Remember the Incredible, amazing, easy! video I posted.
They made a Microsoft version as well – this time from Microsoft COO Kevin Turner’s July presentation to analysts. Here it is, but first, the Apple video again:
A Wyoming bank sent an e-mail containing sensitive customer data to the wrong Gmail account, and now wants Google to reveal the identity of the account holder who received the data.
According to a court document in the case, in August a customer of the Rocky Mountain Bank asked a bank employee to send certain loan statements to a representative of the customer. The employee, however, inadvertently sent the e-mail to the wrong Gmail address. Additionally, the employee had attached a sensitive file to the e-mail that should not have been sent at all.
In the meantime, Rocky Mountain Bank filed a motion last week to seal the entire case until the court decides whether to force Google to reveal the recipient’s name, saying it didn’t want its customers to learn about the breach, because it would create panic and result in a surge of inquiries from customers.
It wants the information under seal until it can determine from Google whether the Gmail account in question is an active or dormant, and whether the sensitive customer information is actually at risk of being abused.
A federal judge in San Jose, California denied the bank’s request to seal on Friday.
If I were a customer of this bank, I’d move whether my name was on the list or not…
A federal grand jury charged Hassan Nemazee, a New York businessman who has ties to prominent politicians, with defrauding banks of $292 million in part to benefit the Democratic Party.
Mr. Nemazee, 59 years old, used the proceeds of his scheme to donate to campaigns and political-action committees, according to an indictment made public Monday, though the amount allegedly spent on these efforts wasn’t specified. The donations helped him rise to become finance chairman of the Democratic Senatorial Campaign Committee, among other major roles.
Mr. Nemazee allegedly used fake documents showing hundreds of millions of dollars worth of collateral to defraud three major banks since 1998, the indictment states. In August he owed $142 million to Bank of America and about $75 million to Citibank. After federal authorities confronted him about the alleged Citibank fraud before his arrest last month, he repaid the Citibank loan using loans from HSBC Bank, which he also obtained by lying about his finances, the indictment states.
Mr. Nemzaee, who has long ties to former President Bill Clinton and Secretary of State Hillary Clinton, as well as other party leaders, also allegedly used illegally obtained money to donate to charities and buy a yacht and property in Italy, according to the indictment.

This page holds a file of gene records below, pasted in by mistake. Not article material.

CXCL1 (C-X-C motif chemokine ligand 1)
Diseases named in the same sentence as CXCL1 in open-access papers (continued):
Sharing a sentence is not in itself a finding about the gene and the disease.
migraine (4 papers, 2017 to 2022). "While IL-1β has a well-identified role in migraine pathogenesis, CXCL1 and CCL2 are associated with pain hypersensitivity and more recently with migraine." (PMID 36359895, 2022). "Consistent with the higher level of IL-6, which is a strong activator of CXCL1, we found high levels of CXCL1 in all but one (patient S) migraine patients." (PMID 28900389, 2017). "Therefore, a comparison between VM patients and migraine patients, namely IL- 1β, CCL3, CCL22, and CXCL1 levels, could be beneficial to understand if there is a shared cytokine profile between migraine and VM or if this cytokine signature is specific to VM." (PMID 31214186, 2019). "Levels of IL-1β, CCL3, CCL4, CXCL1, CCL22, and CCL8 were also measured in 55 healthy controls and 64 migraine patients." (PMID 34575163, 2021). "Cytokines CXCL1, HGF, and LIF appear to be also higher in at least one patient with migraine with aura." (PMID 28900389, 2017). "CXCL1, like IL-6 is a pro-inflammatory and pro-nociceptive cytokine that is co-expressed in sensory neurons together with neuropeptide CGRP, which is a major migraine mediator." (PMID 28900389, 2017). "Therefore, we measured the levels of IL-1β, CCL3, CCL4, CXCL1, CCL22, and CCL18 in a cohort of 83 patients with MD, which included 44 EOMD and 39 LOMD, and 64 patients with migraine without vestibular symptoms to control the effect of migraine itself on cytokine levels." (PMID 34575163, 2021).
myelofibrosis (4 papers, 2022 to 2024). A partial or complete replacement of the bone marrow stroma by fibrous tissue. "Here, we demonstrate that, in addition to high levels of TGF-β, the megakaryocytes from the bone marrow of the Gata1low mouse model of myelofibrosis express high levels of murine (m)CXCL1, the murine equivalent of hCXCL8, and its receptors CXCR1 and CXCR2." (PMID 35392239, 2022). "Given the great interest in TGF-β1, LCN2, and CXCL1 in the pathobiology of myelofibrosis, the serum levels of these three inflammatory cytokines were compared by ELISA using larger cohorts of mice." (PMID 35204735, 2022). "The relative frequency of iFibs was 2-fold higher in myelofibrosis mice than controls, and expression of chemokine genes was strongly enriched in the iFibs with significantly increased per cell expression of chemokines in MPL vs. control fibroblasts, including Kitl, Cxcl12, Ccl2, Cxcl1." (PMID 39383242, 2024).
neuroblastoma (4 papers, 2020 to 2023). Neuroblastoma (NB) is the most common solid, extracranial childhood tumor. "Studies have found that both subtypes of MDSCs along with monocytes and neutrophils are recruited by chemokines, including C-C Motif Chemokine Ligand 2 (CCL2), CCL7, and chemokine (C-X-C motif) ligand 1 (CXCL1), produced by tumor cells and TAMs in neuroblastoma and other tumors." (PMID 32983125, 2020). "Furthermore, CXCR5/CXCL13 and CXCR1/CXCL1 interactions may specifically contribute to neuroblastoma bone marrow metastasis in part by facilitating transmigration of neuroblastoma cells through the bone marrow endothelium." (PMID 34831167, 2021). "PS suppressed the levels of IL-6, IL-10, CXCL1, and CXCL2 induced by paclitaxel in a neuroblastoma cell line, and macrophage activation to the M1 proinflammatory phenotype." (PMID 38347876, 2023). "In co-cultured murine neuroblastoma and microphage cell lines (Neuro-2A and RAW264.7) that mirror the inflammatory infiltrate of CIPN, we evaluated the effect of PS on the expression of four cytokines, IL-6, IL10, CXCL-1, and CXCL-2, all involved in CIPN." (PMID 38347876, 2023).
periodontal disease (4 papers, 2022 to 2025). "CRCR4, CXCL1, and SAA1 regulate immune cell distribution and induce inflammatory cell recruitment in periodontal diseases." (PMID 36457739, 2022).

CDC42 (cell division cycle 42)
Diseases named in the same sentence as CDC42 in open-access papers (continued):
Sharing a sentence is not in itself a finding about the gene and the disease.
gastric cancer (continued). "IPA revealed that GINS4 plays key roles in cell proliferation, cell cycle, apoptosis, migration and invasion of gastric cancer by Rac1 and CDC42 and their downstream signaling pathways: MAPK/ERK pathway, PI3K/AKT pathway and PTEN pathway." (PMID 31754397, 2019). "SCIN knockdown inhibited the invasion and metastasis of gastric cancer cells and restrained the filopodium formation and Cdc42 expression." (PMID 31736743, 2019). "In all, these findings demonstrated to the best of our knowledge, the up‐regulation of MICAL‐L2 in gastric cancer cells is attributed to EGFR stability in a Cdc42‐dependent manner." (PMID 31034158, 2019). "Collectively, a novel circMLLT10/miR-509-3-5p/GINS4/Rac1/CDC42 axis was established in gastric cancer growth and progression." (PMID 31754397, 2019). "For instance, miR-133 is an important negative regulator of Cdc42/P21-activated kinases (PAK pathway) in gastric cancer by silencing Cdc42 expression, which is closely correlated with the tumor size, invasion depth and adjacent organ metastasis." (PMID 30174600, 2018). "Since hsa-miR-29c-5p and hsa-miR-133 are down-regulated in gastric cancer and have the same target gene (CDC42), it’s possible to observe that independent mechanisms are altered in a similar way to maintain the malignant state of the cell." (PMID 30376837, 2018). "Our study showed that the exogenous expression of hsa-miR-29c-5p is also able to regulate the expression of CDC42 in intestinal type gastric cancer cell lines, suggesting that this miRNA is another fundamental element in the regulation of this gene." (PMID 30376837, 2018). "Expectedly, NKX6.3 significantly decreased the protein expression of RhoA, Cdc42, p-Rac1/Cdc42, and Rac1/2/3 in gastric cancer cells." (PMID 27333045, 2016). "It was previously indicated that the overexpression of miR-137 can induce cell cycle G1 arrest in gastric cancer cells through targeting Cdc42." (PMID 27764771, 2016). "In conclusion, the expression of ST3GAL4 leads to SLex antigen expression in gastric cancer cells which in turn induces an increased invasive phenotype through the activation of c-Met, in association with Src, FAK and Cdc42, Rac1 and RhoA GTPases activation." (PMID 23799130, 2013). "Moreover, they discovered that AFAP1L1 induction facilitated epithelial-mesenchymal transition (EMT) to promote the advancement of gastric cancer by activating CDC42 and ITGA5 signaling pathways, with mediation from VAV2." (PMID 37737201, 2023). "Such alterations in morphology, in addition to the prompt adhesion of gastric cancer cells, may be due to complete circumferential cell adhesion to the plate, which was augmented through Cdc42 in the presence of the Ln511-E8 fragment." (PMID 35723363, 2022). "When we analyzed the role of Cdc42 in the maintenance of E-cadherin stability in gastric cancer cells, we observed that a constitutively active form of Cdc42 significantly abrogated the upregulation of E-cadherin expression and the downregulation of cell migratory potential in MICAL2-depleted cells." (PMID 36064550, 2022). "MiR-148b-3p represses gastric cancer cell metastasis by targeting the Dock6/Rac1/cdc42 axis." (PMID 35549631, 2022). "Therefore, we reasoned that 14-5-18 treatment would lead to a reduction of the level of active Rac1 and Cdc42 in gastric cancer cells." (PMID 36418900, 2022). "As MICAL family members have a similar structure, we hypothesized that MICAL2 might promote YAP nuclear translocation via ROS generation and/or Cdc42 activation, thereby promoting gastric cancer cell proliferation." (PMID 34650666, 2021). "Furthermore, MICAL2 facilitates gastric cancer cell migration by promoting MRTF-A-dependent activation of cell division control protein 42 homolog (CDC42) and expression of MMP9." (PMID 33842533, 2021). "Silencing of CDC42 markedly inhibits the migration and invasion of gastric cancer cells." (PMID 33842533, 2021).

In an infamous moment at the Values Voter Summit over the weekend, captured on video by Dave Weigel, Sen. Tom Coburn’s (R-OK) chief of staff Michael Schwartz made the case against pornography. “All pornography is homosexual pornography,” said Schwartz, quoting an ex-gay friend of his, “because all pornography turns your sexual drive inwards.”
Schwartz then explained the side benefit of this finding — that if boys know pornography will make them gay, they’ll never touch it, taking advantage of what Schwartz sees as a natural homophobia. “And if you tell an 11-year-old boy about that, do you think he’s going to want to get a copy of Playboy?” he said. “I’m pretty sure he’ll lose interest. That’s the last thing he wants!”
To the Atomic Lake video below. Read this book.
The Federal Government yesterday asked the Sony Corporation to withdraw with immediate effect and tender an unreserved apology for posting an advertisement on the internet portraying Nigeria as a home of fraud where its citizens hardly do genuine business.
The Minister of Information and Communication, Prof Dora Akunyili said contrary to the insinuations being made, “Nigeria remains a major investment destination and a country where most businesses thrive in trust, good faith, competence and integrity.
According to the statement, “Nigeria also demands an unconditional apology from Sony Corporation for this deliberate negative campaign against the country’s image and reputation.
Dear Government of Nigeria,
We at Sony apologize for our insensitive portrayal of your country as a hive of scam artists. We have the utmost respect for the great country of Nigeria and its people. In recompense, we would like to give you $1,000,000 as our way of saying sorry. All we will need from you is a number for a checking account in which to deposit the funds and a processing fee of $5000 (this will be added to the deposit of $1,000,000 to reimburse you.) Once again, we humbly apologize.
President of Sony